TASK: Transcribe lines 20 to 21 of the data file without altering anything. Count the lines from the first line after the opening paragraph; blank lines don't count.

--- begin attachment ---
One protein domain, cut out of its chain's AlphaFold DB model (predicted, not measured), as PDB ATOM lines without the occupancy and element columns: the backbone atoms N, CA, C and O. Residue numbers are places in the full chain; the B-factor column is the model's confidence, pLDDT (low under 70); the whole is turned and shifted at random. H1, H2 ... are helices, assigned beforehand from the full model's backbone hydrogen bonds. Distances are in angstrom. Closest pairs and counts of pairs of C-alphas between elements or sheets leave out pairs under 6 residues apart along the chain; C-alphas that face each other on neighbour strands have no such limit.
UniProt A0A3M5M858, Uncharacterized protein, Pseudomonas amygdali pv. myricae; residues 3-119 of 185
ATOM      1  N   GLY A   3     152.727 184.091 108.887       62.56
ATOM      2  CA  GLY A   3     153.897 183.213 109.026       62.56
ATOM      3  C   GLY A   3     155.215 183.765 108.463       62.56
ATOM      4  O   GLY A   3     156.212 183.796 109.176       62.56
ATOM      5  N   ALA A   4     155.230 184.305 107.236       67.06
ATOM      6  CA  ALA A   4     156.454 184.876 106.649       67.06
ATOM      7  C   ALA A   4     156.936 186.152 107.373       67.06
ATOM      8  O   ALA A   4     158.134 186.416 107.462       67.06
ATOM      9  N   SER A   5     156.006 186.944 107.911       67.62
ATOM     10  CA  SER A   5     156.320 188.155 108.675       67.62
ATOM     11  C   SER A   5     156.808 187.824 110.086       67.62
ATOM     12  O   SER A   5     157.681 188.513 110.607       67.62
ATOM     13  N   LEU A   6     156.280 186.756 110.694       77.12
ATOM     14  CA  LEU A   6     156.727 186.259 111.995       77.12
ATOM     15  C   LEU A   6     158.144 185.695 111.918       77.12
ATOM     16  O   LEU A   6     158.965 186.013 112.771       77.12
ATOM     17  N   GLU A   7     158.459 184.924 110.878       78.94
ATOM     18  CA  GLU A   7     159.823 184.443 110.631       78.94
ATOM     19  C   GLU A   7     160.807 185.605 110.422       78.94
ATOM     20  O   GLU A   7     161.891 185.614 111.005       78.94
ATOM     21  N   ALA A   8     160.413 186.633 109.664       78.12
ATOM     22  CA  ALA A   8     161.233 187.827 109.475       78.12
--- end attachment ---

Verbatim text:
ATOM     19  C   GLU A   7     160.807 185.605 110.422       78.94
ATOM     20  O   GLU A   7     161.891 185.614 111.005       78.94